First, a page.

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Canada Elliott refuses to say whether Ontario government will expand private delivery of health-care services

Ontario Health Minister Christine Elliott says the Progressive Conservative government is committed to strengthening the public health-care system, but wouldn’t say whether her government will expand private delivery of services after a leaked draft of a government bill raised opposition concerns about privatization.

A draft of the bill, released Thursday by the Ontario NDP, shows the government is considering creating a “super agency” to manage health-care services in the province, bolstering early reports that the government is planning to dissolve local health-care networks across the province.

The bill, tentatively called the Health and System Efficiency Act, doesn’t explicitly use the term privatization, but it contains language that NDP Leader Andrea Horwath said would open the door to privatizing health-care providers, including hospitals. Ms. Elliott later dismissed the claims as Ms. Horwath “crying wolf.”

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Ms. Horwath called the bill “a blueprint for privatization.” It “is going to create an agency that is then going to farm out health-care services to whatever agency for-profit that can provide it,” she told reporters.

A section of the bill details how the yet-to-be named super agency could “designate” a person, entity or group to deliver two health-care services to patients; this would include hospitals, primary care and long-term care homes. It would also give the minister the power to integrate the health-care system and order health-service providers to transfer or cease their services.

Ms. Elliott confirmed the bill’s authenticity but called it a “very early draft.” She wouldn’t directly answer questions about whether her government will consider expanding private delivery of services within the public system.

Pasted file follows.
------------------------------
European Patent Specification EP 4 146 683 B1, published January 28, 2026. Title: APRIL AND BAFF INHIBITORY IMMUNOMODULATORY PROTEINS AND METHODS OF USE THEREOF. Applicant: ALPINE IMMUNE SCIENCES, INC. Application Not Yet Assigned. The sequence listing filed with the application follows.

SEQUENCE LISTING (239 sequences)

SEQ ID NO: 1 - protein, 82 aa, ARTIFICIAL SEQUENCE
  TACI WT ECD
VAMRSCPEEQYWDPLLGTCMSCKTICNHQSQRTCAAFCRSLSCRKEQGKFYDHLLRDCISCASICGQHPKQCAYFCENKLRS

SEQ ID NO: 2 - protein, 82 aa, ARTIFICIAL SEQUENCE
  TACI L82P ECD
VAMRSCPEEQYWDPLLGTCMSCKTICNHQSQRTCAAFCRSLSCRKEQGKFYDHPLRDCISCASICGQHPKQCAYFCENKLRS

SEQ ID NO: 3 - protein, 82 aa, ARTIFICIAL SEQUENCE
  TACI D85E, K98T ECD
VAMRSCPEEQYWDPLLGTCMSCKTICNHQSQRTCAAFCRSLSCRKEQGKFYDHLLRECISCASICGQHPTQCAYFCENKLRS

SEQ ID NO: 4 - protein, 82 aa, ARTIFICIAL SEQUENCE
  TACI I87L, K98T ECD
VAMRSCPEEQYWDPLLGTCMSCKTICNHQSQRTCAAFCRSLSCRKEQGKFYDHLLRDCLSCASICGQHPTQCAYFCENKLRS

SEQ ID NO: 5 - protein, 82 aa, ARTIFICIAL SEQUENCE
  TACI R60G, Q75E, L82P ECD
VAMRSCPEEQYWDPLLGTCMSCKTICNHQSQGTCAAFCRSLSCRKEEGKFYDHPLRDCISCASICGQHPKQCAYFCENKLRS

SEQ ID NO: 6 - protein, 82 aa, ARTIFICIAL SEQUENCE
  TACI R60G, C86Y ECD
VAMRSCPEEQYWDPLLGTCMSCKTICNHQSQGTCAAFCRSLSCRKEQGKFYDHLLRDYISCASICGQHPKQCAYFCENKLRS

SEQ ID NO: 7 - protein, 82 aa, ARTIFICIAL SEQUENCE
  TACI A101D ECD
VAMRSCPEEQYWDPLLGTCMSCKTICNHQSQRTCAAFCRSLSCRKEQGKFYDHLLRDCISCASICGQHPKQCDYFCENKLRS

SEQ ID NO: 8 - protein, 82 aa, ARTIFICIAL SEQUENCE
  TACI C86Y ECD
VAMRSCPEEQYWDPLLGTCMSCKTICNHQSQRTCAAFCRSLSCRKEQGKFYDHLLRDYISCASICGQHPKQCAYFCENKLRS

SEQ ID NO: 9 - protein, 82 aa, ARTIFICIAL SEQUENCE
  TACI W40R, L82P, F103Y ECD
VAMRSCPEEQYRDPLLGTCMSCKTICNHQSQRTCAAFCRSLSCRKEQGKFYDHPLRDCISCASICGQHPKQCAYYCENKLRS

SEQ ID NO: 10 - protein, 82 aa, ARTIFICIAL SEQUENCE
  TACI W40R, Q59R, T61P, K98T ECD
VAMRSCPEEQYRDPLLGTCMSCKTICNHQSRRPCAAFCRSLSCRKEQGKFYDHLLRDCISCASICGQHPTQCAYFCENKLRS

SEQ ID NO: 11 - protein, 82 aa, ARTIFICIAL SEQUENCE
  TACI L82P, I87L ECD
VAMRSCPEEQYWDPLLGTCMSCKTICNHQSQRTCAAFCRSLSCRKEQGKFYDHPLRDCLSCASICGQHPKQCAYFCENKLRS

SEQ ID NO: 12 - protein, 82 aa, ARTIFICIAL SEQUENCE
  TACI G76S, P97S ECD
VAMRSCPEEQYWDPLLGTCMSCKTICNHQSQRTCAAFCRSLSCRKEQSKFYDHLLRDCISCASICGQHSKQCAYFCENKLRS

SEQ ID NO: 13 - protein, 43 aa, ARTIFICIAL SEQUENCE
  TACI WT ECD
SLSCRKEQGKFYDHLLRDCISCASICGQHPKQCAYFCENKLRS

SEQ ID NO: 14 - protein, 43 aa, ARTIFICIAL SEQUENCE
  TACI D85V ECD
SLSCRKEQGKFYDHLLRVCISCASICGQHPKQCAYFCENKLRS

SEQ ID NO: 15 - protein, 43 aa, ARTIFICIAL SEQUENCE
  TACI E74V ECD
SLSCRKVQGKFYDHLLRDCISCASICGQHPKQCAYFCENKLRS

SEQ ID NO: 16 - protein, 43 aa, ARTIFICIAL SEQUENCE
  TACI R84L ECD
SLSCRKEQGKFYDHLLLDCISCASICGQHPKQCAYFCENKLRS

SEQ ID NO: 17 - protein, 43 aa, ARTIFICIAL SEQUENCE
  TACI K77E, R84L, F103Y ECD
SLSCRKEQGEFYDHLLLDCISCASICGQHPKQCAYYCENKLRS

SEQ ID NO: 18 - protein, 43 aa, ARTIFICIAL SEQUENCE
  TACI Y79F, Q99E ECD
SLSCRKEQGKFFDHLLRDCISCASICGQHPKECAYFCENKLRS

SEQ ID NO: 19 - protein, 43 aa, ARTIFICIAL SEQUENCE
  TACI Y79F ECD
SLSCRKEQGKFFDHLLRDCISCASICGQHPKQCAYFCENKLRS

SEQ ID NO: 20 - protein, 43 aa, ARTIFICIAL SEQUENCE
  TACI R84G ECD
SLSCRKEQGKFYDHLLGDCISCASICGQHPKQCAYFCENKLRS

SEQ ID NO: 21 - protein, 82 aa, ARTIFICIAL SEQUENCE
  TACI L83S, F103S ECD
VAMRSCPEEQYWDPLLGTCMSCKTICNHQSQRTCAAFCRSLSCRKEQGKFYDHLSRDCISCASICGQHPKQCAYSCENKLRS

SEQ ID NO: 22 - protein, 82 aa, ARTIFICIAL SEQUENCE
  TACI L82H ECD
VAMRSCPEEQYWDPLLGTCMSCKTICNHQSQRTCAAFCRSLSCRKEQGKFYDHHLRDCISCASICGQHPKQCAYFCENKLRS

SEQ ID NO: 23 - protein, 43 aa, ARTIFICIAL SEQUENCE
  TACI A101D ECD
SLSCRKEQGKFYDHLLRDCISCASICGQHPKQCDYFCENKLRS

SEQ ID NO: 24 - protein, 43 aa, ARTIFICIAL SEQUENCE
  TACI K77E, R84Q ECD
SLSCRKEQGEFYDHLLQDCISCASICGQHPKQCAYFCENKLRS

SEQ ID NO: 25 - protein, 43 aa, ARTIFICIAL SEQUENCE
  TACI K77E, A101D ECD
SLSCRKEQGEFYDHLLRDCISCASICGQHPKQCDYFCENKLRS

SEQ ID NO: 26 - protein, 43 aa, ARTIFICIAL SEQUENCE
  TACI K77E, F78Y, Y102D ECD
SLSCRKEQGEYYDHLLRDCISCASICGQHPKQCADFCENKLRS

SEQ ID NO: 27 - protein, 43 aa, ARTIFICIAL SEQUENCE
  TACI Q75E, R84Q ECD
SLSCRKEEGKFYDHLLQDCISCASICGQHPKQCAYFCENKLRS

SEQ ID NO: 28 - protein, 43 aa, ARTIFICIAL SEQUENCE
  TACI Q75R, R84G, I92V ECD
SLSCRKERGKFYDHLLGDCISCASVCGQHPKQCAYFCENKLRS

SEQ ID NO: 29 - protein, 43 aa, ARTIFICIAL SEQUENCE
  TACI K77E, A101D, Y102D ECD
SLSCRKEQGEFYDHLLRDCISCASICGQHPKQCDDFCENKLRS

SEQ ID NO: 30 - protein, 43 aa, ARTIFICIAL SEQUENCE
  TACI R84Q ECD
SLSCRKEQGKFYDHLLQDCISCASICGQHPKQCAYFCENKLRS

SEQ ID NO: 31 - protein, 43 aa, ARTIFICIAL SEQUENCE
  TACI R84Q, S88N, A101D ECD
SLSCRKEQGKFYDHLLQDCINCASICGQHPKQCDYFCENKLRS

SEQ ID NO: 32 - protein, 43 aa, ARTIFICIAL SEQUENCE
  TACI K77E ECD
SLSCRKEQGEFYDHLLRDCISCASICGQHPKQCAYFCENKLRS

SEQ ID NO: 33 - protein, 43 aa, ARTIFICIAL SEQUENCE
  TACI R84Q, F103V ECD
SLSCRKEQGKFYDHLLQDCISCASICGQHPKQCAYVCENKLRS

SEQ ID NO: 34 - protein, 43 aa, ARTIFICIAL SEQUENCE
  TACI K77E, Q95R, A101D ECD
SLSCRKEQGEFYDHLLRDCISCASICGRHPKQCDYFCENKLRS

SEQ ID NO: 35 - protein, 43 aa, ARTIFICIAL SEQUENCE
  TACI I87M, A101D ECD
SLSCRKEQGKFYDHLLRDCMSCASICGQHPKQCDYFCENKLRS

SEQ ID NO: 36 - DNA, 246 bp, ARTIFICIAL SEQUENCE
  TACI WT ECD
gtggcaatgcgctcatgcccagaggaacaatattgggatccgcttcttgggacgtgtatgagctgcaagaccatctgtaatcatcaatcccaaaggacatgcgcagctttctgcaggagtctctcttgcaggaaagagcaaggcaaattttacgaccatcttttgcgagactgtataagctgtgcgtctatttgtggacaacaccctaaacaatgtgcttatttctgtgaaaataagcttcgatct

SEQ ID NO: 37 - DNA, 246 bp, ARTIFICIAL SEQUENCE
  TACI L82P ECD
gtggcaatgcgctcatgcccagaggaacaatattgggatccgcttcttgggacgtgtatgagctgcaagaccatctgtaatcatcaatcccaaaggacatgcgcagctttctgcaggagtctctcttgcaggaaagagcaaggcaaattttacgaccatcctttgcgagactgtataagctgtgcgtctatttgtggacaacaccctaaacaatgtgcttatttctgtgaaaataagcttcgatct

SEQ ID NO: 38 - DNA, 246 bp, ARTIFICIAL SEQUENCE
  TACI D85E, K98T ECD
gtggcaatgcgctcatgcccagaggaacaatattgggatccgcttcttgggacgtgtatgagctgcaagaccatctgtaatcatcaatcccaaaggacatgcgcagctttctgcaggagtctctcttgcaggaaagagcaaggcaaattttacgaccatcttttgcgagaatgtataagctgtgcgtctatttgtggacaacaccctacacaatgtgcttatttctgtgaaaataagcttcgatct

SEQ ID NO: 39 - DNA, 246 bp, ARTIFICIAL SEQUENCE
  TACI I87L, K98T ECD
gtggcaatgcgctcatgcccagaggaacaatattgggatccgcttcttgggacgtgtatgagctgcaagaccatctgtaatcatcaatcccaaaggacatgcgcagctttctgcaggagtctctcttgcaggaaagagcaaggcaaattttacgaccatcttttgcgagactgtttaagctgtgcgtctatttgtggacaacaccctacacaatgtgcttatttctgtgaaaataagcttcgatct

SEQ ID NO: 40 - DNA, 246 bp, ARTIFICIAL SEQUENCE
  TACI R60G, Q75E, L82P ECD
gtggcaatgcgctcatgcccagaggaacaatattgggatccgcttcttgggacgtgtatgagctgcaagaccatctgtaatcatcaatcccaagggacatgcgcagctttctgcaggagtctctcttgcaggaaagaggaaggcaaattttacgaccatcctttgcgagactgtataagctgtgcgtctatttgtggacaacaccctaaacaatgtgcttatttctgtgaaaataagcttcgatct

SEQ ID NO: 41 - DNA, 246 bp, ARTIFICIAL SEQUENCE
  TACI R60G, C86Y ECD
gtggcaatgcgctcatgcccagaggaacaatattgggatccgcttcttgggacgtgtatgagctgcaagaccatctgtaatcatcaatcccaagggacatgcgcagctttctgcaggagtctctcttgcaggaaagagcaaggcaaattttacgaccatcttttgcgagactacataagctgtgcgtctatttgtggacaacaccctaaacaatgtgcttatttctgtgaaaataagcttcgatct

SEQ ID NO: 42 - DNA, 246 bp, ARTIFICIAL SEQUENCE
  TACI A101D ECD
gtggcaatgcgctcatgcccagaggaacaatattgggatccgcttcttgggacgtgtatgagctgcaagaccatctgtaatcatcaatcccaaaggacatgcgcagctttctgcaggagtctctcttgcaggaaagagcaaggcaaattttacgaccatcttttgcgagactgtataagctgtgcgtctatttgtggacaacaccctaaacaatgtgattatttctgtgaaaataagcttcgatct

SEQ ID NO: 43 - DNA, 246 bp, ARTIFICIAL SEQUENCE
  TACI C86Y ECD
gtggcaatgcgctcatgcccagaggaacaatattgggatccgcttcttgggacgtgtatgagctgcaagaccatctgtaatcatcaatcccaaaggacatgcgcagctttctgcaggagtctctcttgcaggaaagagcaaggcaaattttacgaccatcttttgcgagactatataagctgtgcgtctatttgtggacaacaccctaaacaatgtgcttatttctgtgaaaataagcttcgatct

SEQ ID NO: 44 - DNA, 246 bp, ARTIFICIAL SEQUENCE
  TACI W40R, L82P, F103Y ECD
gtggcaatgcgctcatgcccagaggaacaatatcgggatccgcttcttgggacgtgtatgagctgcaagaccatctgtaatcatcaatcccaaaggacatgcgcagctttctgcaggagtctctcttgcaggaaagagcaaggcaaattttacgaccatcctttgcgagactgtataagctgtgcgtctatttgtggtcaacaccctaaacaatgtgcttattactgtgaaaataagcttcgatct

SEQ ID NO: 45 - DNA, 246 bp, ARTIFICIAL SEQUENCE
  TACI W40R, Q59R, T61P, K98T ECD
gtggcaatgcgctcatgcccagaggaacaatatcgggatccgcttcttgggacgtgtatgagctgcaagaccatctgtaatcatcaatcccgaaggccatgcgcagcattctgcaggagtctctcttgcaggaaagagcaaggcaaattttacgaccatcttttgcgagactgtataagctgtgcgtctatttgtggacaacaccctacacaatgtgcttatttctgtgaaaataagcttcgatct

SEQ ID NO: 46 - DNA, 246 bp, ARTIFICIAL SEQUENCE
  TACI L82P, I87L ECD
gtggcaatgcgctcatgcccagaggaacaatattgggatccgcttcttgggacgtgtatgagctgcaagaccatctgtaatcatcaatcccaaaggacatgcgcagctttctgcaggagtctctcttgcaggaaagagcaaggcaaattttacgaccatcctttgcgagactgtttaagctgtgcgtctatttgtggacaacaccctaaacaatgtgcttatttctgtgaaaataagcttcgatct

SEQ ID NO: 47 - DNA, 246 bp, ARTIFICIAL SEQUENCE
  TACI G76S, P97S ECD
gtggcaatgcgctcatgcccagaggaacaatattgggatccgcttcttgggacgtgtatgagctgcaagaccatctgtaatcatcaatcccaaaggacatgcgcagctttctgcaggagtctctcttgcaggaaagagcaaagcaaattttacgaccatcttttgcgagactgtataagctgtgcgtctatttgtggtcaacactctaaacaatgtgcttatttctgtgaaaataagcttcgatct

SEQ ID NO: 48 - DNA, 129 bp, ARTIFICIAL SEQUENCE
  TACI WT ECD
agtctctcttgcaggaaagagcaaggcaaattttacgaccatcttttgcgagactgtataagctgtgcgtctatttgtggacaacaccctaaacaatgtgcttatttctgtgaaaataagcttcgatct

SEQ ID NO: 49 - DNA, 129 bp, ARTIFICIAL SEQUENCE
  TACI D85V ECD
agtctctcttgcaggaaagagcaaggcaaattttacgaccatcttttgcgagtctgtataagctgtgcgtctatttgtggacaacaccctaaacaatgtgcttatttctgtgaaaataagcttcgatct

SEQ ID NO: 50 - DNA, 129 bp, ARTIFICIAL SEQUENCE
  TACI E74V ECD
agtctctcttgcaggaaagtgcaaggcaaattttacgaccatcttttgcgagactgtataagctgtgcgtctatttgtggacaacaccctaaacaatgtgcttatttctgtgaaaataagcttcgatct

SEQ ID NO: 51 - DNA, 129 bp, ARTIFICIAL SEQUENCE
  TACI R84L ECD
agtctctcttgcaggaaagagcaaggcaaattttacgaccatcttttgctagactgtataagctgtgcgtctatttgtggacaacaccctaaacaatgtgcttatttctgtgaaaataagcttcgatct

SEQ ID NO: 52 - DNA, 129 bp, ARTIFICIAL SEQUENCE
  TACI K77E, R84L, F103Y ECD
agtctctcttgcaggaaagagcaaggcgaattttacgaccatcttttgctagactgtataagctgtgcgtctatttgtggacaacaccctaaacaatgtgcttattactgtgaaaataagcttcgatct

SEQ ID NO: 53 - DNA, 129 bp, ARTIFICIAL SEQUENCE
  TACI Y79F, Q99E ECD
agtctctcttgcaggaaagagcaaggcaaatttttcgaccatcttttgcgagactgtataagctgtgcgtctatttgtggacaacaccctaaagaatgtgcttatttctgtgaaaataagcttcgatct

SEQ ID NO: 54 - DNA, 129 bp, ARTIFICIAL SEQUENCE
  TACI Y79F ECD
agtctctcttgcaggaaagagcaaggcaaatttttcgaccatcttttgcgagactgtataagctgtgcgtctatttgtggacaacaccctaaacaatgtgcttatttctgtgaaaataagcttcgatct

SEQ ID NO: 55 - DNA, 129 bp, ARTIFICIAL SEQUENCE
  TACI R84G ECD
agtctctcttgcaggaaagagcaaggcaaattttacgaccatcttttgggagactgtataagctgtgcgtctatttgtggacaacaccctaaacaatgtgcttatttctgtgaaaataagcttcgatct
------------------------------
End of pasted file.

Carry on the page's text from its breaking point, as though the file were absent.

“We are committed to strengthening the public health-care system that we already have. I can’t be any more clear than that,” Ms. Elliott told reporters at Queen’s Park on Thursday.

Ms. Elliott said Ms. Horwath “got pretty much everything wrong” about the bill. “I think it’s really very misleading for her to make the comments she did with respect to a draft that has not been finalized,” she said. She added there would be no changes to the Ontario Health Insurance Plan.

Bob Bell, former president of Toronto’s University Health Network, wrote on Twitter that the proposed changes are “a very draconian approach to health care reform.” He cited several proposed changes, such as a measure that would allow the health minister to order integration of health providers with 30 days notice and no public consultation.

The NDP revealed the draft bill as the Premier’s council on improving health care and ending hallway medicine, chaired by Rueben Devlin, released its first interim report. It outlines in broad strokes the issues plaguing the province’s health-care system, such as hospital overcrowding and lack of community supports, but it will only provide recommendations in a follow-up report this spring.

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Dr. Devlin told The Globe and Mail on Thursday his council is looking at technology-based solutions to provide better care for patients and keep them out of acute care.

“We need to integrate, we need to innovate, but we also need to look for efficiencies,” he said. “Given that technology is available to us, we need to re-examine processes that are being used now.”

He said his council is not looking at the subject of privatization.

Ontario, like other provinces, has a mix of public and private health care. For instance, patients pay for prescription drugs out of pocket, unless they are administered in a hospital, and they can also pay out of pocket at some diagnostic imaging centres, physiotherapists and other service providers.

When politicians and policymakers debate privatization, what they’re really referring to is patients paying out of pocket for services that are supposed to be provided by the public system, said Steve Morgan, a health economist at the School of Population and Public Health at the University of British Columbia.

Monika Dutt, a family physician and board member of Canadian Doctors for Medicare, said Ms. Elliott’s comments raised concerns. The biggest worry is that if the government allows patients to pay for health services out of pocket, those who can afford to pay jump to the front of the line, while those who can’t have to deal with even longer wait times.

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“Resources are taken from the public system to go into the private system,” Dr. Dutt said. “What ends up happening … is that people who are sicker, who are older, who have more complex needs stay in the public system, which ends up increasing wait times.”

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